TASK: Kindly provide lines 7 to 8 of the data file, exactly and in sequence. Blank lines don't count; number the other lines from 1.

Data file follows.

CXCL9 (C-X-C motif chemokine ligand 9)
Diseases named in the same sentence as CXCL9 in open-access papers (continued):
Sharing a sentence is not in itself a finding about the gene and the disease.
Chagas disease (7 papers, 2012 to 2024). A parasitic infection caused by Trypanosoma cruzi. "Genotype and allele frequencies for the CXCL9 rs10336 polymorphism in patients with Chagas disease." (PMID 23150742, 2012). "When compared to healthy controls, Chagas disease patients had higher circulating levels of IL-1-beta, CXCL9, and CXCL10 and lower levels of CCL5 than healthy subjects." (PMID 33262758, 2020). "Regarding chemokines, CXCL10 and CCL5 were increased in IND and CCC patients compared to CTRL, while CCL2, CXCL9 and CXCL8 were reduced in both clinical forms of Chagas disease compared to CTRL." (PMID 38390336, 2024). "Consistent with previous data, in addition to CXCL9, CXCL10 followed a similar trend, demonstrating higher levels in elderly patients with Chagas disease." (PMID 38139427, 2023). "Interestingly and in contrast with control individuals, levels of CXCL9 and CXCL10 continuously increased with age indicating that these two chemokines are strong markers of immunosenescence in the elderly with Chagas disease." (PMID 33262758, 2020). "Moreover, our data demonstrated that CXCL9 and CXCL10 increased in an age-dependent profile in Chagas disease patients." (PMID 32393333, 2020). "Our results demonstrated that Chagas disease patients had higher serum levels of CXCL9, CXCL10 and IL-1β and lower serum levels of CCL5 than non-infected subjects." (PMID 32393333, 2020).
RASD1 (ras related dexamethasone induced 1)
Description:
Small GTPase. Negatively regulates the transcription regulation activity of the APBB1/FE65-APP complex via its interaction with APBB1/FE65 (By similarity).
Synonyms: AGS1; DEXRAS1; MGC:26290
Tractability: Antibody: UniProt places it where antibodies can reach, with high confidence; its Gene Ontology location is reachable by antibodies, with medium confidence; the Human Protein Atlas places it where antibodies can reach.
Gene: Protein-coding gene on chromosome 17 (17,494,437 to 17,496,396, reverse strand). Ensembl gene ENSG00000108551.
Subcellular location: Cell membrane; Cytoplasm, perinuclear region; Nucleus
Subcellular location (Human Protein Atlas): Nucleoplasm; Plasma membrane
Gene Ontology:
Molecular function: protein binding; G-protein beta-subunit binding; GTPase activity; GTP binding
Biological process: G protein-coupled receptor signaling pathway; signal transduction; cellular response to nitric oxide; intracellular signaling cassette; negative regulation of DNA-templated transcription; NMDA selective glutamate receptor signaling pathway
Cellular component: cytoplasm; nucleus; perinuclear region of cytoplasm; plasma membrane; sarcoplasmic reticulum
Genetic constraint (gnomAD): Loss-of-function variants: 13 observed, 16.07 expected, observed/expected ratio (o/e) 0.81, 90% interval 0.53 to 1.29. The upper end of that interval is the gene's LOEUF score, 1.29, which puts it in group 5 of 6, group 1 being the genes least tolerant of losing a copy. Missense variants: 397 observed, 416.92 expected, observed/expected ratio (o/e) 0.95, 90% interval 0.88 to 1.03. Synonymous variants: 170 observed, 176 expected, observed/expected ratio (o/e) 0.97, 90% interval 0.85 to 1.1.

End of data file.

Small GTPase. Negatively regulates the transcription regulation activity of the APBB1/FE65-APP complex via its interaction with APBB1/FE65 (By similarity).
Synonyms: AGS1; DEXRAS1; MGC:26290